With all the rain, I've found plenty of mushrooms.  This is a mushroom that looks a bit like a morel...

I found a whole grouping of unusual-looking mushrooms...

 I was hoping they'd have a clever name like "candy corn mushrooms", since that's what they look like.

Alas, while there is a candy corn mushroom, this isn't it.

Oh, the magnolias!

We have several of these deciduous trees with lovely leathery green leaves, but we've had few blossoms.  Maybe the spring weather has just been too rainy.  But I pick them whenever I get a chance.  They're huge!

Here's a nearly CLOSED one, next to a dime for scale.

Since they're so large, I only need one to add a little something on the nightstands.

These flowers close up at night (even the cut ones) and open in the morning, opening progressively wider and wider until they're the size of dinner plates.  It's so beautiful.

The nasturtiums I planted are opening up...

I've had plenty of chances to photograph their beautiful leaves, which hold water droplets so nicely.

The mystery berry bush below my office window is putting out blossoms in preparation for fall berries...

The hostas are sending up stalks...

...which will open into pretty flowers.  I've got other pretty leafy plants coming up, but I'm not quite sure what they are.

We have a series of bushes in the back yard with dark green, waxy-looking leaves.  Five or six of them flank the back driveway and a couple of them are at the base of our patio.  I knew they were going to bloom soon because of all the swollen buds...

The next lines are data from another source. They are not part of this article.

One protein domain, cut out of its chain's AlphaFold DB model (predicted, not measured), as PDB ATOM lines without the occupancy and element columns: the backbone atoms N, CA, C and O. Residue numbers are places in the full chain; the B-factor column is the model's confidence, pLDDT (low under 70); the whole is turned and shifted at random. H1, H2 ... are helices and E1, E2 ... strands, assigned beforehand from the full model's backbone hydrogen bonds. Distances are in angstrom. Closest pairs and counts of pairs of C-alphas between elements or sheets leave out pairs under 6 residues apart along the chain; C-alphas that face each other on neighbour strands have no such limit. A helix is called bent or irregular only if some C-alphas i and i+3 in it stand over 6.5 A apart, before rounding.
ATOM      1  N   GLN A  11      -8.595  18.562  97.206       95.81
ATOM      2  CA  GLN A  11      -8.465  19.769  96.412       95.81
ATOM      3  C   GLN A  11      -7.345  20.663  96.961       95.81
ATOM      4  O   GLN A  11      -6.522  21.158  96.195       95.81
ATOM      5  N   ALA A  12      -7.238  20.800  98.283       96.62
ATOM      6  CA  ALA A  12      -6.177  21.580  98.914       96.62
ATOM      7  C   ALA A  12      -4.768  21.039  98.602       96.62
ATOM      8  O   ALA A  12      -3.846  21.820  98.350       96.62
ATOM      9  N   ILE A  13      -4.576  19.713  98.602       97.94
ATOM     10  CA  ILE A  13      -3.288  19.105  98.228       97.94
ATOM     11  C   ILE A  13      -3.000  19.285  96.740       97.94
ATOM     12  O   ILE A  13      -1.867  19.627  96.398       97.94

I like a wild and natural look, so I took some clippers and spent some time trimming back the leaves of both these bushes and the berry bushes, which hung gracefully over the patio steps.  I carefully trimmed back individual leaves so that there was some draping but a person could still easily pass through.  I don't think my husband was on board with 'graceful draping', because the very next day, I looked up from my computer to see him cutting down huge sections of the bushes with his clippers.  I rushed to the window to stop him, but the damage had already been done.

Chop, chop...


I couldn't believe it.  I know he meant well, but oh, the humanity! 

Anyway, a day or so later the remaining buds opened and it proved to be a gardenia bush.

They're so beautiful, and the smell is amazing.  When the windows are open, the smell drifts in.  They're supposed to bloom all summer long...I hope so!

We've seen a lot of wildlife lately.  Even though only Todd's point-and-click camera has zoom and therefore the quality is fairly poor, I've enjoyed catching these animals in their natural states.  We have a lot of white-tailed deer here...

...but so far we haven't had any trouble with them getting into the garden.

We have a family of red foxes too!  I often see them trotting across our driveway...

...and through the yard of the empty house next door.

When I was going across the side yard, I thought I saw a toad ducking into a big hole.

Since the hole is just outside of my office window, I've been able to pay close attention to it.  Indeed there is a toad living there. 

Oh, isn't he a beauty?  He's a Fowler's Toad (Anaxyrus fowleri).  Fowler's Toads have a prolonged nasal call:  click here

They are known for burrowing into the ground and I think he's got himself a pretty sweet spot there.  I've actually become very fond of him.  Every time I look outside, he's perched on the edge of his hole without a care in the world.  I hope he stays awhile!

Hope you're finding some new life in your neck of the woods.  Have a great week!